We're Going to Find Out Exactly How Many Alabamans Voted for Nick Saban

If the number of write-in votes exceeds the margin of victory, Alabama law requires that the write-ins get counted. That's exactly what happened here.

by Liam Daniel Pierce
Dec 13 2017, 3:31pm

Photo by Matt Bush—USA TODAY Sports

Hypothetically, Nick Saban could have secured Doug Jones's Senate victory last night. But before you Democrat-loving (or logical, pedophile-hating) 'Bama fans go rolling that Tide in celebration, know that this is entirely speculative. Because we don't know exactly how many people actually voted for Alabama's beloved (or elsewhere loathed) head football coach. And usually, we never would. But since this wild election was so close, we will.

Last night proved to be a huge victory for the Democratic party, as Doug Jones pulled off an upset electoral win against Republican Roy Moore, a man accused multiple times of engaging in sexual misconduct pertaining to underaged girls. This means that the GOP will have only one majority vote in the Senate, after Doug Jones takes U.S. Attorney General Jeff Sessions's vacant seat in January. It was the first Republican upset in Alabama, a deeply red state, in 25 years, largely owed to a huge turnout of black voters voting blue.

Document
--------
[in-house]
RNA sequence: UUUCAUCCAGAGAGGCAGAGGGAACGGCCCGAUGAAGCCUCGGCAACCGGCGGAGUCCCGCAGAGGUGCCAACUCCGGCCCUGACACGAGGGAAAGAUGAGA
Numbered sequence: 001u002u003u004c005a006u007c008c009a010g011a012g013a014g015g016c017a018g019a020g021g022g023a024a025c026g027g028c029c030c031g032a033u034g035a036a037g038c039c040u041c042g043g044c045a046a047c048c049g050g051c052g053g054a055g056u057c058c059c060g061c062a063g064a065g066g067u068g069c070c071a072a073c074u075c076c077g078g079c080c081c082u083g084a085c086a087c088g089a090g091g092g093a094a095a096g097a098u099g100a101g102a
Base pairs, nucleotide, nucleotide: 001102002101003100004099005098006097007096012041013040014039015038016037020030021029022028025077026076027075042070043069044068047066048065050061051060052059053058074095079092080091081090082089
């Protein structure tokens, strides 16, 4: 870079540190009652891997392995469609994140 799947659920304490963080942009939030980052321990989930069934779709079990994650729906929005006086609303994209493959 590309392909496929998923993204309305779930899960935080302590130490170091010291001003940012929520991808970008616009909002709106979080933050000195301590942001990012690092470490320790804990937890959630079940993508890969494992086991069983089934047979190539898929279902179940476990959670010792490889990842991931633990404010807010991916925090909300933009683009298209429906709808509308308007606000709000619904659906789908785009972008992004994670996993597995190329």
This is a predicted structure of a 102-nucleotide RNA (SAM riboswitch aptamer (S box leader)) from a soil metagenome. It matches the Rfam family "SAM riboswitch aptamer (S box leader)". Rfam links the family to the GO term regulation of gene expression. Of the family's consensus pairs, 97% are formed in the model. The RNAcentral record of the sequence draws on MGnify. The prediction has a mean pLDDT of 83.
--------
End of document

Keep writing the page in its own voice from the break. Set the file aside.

But here's where the voting numbers get interesting for another reason: the number of write-in votes was greater than Doug Jones's margin of victory over Roy Moore. You could argue that people were split between voting Democrat and voting for a non-pedophile, or you could argue that people just really liked another candidate. Perhaps Nick Saban? Sure, it sounds silly, but it would be preposterous to assume that Saban didn't get any votes—he reportedly received "dozens" of votes for president of the U.S. in 2012. So he'll likely get a batch this year for Alabama Senator too and we know at least one guy voted for him:

Under Alabama law, write-in votes are not generally counted, unless the number of write-ins exceeds the margin of victory of one candidate over another. Which, if you've been paying attention, is exactly what happened. Jones got 671,151 votes, Moore got 650,436, and there were 22,819 write-ins. (I'll let you do the math, but it's close.)

Here's the specific law, and here's the Alabama Secretary of State breaking it down for the layperson:

So it seems like we'll know whether or not Saban was the Democrats's savior in seven days time. Roll Tide.

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